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HIV and Coverage of the
61st Annual Meeting of the American Association for the Study of Liver Diseases (AASLD 2010)
October 29 - November 2, 2010, Boston, MA
Tailored Treatment Duration Beneficial for HIV/HCV Coinfected Patients

SUMMARY: Extending treatment with pegyalted interferon plus ribavirin for an extra 3 months raises the odds that HIV/HCV genotype 1 or 4 coinfected people will achieve sustained virological response, or a cure for hepatitis C, according to a Spanish study presented at the recent American Association for the Study of Liver Diseases "Liver Meeting" (AASLD 2010) in Boston. Patients with easier-to-treat HCV genotypes 2 or 3, however, did well with 6 months of treatment if they experienced rapid virological response.

By Liz Highleyman

Past research has shown that HIV positive peoplecoinfected with hepatitis C virus (HCV) tend to experience more rapid liver disease progression and do not respond as well to interferon-based therapy to treat chronic hepatitis C.

For this reason, experts often recommend that HIV/HCV coinfected people should receive treatment for a full year regardless of HCV genotype. In contrast, standard therapy for HIV negative HCV monoinfected individuals is 12 months for hard-to-treat HCV genotypes 1 or 4, but 6 months for genotypes 2 or 3.

Pablo Barreiro from Hospital Carlos III in Madrid and colleagues explored the effect of duration of therapy on treatment response in a study of 185 HIV/HCV coinfected patients. Most (75%) were men, the average age was 43 years, and about 90% had a history of injection drug use.

As a group, participants had well-controlled HIV disease; 85% were on antiretroviral therapy (ART) and the mean CD4 cell count was over 500 cells/mm3. But their liver disease status was less promising: about three-quarters had HCV viral load > 500,000 IU/mL, nearly 70% had HCV genotypes 1 or 4, and more than 40% had advanced (stage F3-F4) liver fibrosis -- all factors associated with poorer treatment response.

Rapid virological response (RVR) to pegyalted interferon plus ribavirin, or undetectable HCV RNA at week 4 of treatment, has been shown to be a good predictor of sustained virological response (SVR), or continued undetectable HCV viral load 24 weeks after completion of therapy, the researchers noted as background. Therefore, length of therapy might be individualized based on early response.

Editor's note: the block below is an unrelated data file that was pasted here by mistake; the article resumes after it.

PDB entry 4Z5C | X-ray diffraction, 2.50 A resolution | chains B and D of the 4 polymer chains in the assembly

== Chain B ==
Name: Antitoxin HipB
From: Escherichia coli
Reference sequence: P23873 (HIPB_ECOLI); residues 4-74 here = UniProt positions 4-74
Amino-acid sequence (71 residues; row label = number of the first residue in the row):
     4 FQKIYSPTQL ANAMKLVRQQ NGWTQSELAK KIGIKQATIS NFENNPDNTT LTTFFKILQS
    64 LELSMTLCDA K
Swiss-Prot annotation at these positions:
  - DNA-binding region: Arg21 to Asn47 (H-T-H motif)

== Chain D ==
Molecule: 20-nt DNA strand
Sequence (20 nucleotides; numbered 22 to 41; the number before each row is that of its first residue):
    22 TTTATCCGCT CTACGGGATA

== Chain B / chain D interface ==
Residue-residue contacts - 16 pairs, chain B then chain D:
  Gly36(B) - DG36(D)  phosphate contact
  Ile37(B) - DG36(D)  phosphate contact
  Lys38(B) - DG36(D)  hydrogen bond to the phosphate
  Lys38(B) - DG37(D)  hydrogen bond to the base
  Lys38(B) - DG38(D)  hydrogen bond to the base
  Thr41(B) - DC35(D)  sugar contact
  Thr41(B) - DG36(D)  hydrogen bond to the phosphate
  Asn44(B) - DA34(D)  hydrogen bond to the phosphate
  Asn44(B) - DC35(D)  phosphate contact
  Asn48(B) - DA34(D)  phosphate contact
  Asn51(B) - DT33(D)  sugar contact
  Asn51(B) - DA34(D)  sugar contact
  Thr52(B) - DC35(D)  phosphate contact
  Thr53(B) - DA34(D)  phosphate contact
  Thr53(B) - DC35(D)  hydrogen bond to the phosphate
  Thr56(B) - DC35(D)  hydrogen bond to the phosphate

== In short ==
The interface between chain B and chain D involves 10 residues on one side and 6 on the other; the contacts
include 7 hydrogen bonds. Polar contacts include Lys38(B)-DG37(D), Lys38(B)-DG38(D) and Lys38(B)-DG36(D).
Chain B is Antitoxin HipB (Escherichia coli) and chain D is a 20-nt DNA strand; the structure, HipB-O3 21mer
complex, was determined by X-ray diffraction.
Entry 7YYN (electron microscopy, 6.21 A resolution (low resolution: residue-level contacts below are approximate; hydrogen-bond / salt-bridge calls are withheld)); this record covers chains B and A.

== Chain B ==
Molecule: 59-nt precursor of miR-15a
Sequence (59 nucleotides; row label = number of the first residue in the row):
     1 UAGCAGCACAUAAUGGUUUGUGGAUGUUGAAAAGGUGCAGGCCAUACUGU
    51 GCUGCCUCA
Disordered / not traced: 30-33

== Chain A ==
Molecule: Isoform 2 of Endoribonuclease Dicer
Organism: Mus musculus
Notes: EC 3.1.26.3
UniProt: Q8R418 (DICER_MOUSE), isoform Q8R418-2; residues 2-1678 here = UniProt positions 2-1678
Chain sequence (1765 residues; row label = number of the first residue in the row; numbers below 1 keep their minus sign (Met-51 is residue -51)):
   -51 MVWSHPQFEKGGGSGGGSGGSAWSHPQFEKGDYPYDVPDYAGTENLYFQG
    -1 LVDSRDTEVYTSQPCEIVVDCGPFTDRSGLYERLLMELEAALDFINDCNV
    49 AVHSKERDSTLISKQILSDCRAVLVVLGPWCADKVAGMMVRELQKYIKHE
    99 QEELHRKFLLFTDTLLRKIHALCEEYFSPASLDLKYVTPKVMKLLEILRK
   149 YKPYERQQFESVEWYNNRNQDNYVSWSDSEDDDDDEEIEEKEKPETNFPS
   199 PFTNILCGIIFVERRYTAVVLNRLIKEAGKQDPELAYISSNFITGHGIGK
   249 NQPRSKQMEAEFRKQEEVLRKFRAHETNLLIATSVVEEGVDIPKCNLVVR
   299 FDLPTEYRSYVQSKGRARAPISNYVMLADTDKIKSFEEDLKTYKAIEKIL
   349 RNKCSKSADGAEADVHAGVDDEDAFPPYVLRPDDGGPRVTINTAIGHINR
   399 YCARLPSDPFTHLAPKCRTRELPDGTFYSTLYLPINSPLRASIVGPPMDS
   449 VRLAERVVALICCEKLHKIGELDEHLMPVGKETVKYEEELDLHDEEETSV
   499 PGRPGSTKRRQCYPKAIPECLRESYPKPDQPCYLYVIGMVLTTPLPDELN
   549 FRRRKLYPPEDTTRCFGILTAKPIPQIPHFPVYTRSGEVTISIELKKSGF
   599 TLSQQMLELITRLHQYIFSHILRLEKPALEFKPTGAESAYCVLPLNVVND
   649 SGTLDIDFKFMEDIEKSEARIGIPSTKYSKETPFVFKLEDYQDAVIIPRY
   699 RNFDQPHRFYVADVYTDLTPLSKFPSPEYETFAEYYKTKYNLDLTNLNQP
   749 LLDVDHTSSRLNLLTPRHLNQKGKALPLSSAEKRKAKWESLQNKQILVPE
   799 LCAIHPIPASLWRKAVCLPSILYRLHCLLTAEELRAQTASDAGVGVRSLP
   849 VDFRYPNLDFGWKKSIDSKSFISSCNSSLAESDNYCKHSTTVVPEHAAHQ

Participants were randomly assigned to receive different durations of treatment with pegyalted interferon alfa-2b (PegIntron) plus weight-adjusted ribavirin -- 6, 12, or 15 months -- and were stratified according to HCV genotype and early response status.


As expected, participants with HCV genotypes 1 or 4 were significantly more likely to experience RVR (HCV RNA < 10 IU/mL at week 4) than those with genotypes 2 or 3 (16% vs 49%, respectively).
The overall SVR rate was 36%, but this varied significantly according to genotype, early response, and treatment duration:
Genotype 2 or 3 with RVR treated for 6 months: 60%
Genotype 2 or 3 without RVR treated for 12 months: 77%;
Genotype 2 or 3 without RVR treated for 6 months: 17%.
Genotype 1 or 4 with RVR treated for 12 months: 65%;
Genotype 1 or 4 without RVR treated for 15 months: 62%
Genotype 1 or 4 without RVR treated for 12 months: 9%.
For both genotypes, patients without RVR had significantly higher response rates when treatment duration was extended.
People who experienced RVR, however, did well with the shorter course of therapy.

"In HIV/HCV coinfected patients, extension of HCV therapy to 15 months improves the chances of SVR in genotype 1/4 carriers without RVR," the investigators concluded. "Likewise, shortening the length of therapy to 6 months may be offered to genotype 2/3 patients with RVR."

Investigator affiliations: Hospital Carlos III, Madrid, Spain; Hospital Reina Sofia, Cordoba, Spain; Hospital Parc Tauli, Barcelona, Spain; Hospital La Princesa, Madrid, Spain; Hospital Central de Asturias, Oviedo, Spain.


P Barreiro, P Tuma, A Rivero, and others. Length of Peginterferon-Ribavirin Therapy According to HCV Genotype and Rapid Virological Response in HIV/HCV Coinfected Patients: The EXTENT Trial. 61st Annual Meeting of the American Association for the Study of Liver Diseases (AASLD 2010). Boston, October 29-November 2, 2010. Abstract 903.




















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